(Soundbite of laughter)

Mr. JAMES: Before that day, you can easily go on YouTube and find me getting dunked on by a few more players in the NBA. And, you know, if you even want to look a little bit more, you can find me even dunking on a few players.

GROSS: Really?

(Soundbite of laughter)

Mr. JAMES: I think that may be possible. You may be able to find that. I don't know.

(Soundbite of laughter)

GROSS: Now, you said that you think what makes your approach to basketball different, like, your approach is based on, like, your mental approach to the game. I'm paraphrasing here, but it was something like that. So what do you mean by that?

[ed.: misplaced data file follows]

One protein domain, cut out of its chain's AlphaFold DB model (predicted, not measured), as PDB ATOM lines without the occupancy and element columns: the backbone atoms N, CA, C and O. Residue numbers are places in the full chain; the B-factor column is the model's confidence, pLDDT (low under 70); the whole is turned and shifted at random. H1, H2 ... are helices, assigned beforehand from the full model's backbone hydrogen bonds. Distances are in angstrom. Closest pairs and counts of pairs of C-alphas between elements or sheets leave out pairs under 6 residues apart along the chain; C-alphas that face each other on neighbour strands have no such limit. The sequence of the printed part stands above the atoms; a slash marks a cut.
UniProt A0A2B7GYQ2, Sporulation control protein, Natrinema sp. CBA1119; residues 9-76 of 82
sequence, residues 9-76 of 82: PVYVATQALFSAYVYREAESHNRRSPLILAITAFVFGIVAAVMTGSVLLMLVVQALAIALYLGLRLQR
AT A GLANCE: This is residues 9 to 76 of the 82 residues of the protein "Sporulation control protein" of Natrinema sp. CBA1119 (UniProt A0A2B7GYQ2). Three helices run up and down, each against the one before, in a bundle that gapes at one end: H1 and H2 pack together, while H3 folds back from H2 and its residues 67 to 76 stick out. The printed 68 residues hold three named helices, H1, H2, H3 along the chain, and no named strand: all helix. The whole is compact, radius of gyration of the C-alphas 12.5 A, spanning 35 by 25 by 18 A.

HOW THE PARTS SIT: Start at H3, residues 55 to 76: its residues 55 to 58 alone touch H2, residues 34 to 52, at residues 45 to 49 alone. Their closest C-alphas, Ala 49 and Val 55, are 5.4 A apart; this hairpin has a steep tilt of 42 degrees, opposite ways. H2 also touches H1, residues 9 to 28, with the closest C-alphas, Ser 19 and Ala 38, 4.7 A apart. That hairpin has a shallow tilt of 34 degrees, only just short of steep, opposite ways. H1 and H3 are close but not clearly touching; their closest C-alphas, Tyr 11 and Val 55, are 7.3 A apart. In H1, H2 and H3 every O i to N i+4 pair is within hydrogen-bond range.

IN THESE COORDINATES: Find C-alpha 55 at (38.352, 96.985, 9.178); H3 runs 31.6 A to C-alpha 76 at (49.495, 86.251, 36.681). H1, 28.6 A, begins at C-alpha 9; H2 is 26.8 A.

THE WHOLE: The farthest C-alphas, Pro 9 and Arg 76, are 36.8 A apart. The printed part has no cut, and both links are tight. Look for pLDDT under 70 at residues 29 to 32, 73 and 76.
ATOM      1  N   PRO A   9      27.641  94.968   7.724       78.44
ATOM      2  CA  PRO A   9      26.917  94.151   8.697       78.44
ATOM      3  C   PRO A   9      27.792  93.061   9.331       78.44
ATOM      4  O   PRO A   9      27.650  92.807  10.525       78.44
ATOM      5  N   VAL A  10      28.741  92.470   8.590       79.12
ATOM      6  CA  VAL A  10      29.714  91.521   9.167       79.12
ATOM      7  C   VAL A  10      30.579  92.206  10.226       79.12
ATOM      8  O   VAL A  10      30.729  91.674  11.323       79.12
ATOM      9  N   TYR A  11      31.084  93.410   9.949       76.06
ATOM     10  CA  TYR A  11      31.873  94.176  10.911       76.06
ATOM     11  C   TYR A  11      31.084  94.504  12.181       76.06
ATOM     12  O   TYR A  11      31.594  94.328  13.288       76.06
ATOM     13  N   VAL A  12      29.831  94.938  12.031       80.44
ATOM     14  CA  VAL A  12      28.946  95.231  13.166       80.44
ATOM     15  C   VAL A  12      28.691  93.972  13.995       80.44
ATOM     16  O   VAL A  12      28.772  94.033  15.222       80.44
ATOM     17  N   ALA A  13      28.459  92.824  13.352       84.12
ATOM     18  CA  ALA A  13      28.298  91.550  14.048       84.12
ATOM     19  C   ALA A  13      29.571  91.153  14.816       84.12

Mr. JAMES: That my mental aspect of the game is what?

GROSS: That that's the key to your…

Mr. JAMES: Oh, it is. I mean, I think the game more than I really play it. I mean, I can play the game pretty good, too. But I really think the game and approach the game mentally more than physically, you know, and that's watching film. That's knowing your opponent's likes and dislikes, his pros and cons, what he like to do, what he don't like to do, who are we playing against this particular team. You know, what do they like to do? What do they don't like to do? And that's the way I approach the game. I feel like skill-wise, I'm going to be okay. Who's going to out-think the game more than the next man in front of him?

GROSS: You know, we've been talking through the interview about the three other friends, teammates, who you went to junior high and high school with. What are they doing now?